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You could call it smoke and mirrors.
Cigarettes and hotel rooms will help in part to balance the proposed Ashland budget for the coming fiscal year.
Tuesday, Ashland Town Council unanimously backed an $8,072,917 spending plan that raises the town’s cigarette tax by three cents, its lodging tax by 2 percent and transfers $670,769 from the general fund to adjust for diminished revenues. The tax increases generate a combined $135,800.
Following two budget work sessions with Town Council, Town Manager Charles Hartgrove had proposed increasing lodging by 1 percent and cigarettes by six cents.
Mayor Faye Prichard proposed the specific increases backed by council March 19, saying they help fund town needs while not overburdening citizens. The formula also decreased the general fund transfer originally called for in Hartgrove’s budget.
“My notion here was, while we obviously need to invest in the infrastructure of the town and there are some things that cannot wait, our citizens have not necessarily enjoyed an increase in income,” Prichard said. “An increase on these two items would be an increase on things that are not necessities in family life.”
In presenting the full budget, Hartgrove said he still has concerns about the economy. While it is showing signs of improving, those trends don’t reflect in municipal budgets immediately. As a result, Hartgove said the 2014 and 2015 fiscal years will likely be two of the most challenging for the town to meet its revenue needs.
Overall, the budget marks a 2.3 percent increase over the recently amended 2012/2013 budget.
Included in the budget is an across-the-board raise of 3 percent for all town employees, the first such measure since 2008 and one expected to cost $107,997 in the proposed budget.
The budget also consolidates a $50 monthly employee fringe benefit stipend into a flat $600 bump, something Hartgrove said is revenue-neutral and eases accounting and payroll procedures.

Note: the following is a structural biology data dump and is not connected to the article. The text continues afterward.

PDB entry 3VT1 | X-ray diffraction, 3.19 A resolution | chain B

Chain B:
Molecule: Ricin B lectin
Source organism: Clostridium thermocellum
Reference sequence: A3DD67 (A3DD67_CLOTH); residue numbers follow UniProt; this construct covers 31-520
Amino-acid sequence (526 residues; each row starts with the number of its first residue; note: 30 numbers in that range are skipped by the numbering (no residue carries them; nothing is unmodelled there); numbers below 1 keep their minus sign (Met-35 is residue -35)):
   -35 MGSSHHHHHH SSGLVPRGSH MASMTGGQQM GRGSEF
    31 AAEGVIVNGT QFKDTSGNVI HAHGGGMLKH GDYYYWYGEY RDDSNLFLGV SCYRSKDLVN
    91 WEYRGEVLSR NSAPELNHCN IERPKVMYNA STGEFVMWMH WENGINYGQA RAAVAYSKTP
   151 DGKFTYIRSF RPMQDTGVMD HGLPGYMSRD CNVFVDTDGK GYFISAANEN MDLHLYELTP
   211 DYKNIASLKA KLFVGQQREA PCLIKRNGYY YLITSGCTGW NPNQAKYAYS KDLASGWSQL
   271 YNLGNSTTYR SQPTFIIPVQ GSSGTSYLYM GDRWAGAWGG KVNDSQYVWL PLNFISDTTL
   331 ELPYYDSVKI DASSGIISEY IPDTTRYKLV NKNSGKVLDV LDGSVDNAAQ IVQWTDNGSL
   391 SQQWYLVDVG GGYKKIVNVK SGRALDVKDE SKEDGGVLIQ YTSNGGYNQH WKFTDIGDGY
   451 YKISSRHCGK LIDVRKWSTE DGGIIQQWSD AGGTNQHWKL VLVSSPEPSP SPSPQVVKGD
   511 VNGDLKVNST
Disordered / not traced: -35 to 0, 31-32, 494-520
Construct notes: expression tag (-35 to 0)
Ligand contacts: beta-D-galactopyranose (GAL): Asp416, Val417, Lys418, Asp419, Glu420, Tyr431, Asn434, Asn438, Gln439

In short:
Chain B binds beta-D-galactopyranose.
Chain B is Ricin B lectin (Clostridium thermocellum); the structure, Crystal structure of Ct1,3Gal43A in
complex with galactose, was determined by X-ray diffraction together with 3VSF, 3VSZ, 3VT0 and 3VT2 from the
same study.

The town also adds one new position in the budget. As a result of unfunded mandates from the state and federal level, the town will need to hire an additional engineer to handle the local stormwater management program. The current position is budgeted at $60,820 for three-quarters of the upcoming fiscal year, as the town would not hire a candidate until the fall.
Healthcare costs for the town are expected to increase 6.4 percent in the coming fiscal year. However, the town has not seen any rise in healthcare costs over the past two years.
On the capital side, the proposed budget adds $780,000 to the town’s capital projects fund to pay for projects that will be underway in the coming fiscal year while also setting aside funds for other capital costs as they arise.
The only hint of dissent among Council came from Vice-mayor Dr. George Spagna, who said he had trouble with the idea of everyone in town not paying directly for the services they receive, as they would through an increase in the town’s real estate levy.
“I had suggested that, though it might be a little bit painful, doing something on the real estate tax, from my perspective, made sense simply because, quite frankly, I don’t smoke and I don’t stay in the town hotels,” Spagna said. “I feel like if I’m going to increase taxes, maybe I should raise my own taxes instead of passing the burden off to the anonymous people out there who pay the taxes I just raised.”
However, Spagna sided with the proposed budget plans and pointed out that as the economic picture improves, real estate assessments may begin to even out.
With council’s consensus to move forward with the budget, it will be advertised in an upcoming edition of the Herald-Progress. The public will be awarded the chance to weigh in on the proposed spending plan before its adoption later this spring.